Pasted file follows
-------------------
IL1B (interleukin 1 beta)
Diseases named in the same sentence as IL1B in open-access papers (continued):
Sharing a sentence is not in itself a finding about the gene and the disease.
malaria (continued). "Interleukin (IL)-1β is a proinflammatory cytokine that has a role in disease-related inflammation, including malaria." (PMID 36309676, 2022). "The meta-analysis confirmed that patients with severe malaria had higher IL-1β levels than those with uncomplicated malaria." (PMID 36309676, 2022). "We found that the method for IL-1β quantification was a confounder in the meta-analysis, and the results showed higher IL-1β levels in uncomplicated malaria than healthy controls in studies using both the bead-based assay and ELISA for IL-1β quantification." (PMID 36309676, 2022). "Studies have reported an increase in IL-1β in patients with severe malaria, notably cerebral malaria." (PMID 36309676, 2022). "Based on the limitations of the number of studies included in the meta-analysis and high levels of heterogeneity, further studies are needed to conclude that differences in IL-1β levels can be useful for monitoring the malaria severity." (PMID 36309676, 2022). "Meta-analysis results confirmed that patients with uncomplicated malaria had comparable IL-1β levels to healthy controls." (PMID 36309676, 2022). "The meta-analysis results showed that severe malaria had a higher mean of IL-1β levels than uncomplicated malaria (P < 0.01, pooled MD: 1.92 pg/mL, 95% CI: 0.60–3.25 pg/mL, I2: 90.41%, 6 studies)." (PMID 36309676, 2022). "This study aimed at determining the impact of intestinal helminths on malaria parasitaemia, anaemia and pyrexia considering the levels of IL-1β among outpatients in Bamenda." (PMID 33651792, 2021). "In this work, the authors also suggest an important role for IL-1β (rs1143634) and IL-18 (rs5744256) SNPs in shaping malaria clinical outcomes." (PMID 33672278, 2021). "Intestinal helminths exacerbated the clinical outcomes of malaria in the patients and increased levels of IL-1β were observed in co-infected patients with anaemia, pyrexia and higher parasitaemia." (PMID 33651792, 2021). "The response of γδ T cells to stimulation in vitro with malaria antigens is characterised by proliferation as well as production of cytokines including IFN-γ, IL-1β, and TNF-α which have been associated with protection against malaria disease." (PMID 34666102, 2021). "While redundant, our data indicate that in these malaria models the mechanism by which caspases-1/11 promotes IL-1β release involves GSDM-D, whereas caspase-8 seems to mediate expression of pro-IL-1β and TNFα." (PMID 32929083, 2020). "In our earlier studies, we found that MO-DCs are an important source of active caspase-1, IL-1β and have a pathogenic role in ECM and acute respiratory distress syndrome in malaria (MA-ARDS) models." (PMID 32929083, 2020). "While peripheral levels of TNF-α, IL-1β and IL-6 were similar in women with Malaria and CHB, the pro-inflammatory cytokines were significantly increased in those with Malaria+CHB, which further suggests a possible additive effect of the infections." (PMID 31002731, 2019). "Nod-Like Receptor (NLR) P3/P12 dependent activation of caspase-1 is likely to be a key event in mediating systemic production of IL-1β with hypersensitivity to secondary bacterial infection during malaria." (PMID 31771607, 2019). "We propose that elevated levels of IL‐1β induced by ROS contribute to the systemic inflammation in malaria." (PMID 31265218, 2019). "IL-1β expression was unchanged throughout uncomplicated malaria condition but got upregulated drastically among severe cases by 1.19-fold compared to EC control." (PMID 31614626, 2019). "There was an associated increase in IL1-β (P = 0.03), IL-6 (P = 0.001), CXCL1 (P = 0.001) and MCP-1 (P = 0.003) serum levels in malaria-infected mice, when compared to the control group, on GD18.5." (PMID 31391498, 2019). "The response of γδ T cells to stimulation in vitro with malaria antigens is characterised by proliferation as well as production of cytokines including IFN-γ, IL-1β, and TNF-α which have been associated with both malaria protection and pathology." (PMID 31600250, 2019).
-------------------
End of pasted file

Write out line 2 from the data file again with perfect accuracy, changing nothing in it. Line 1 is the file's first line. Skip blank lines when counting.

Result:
Diseases named in the same sentence as IL1B in open-access papers (continued):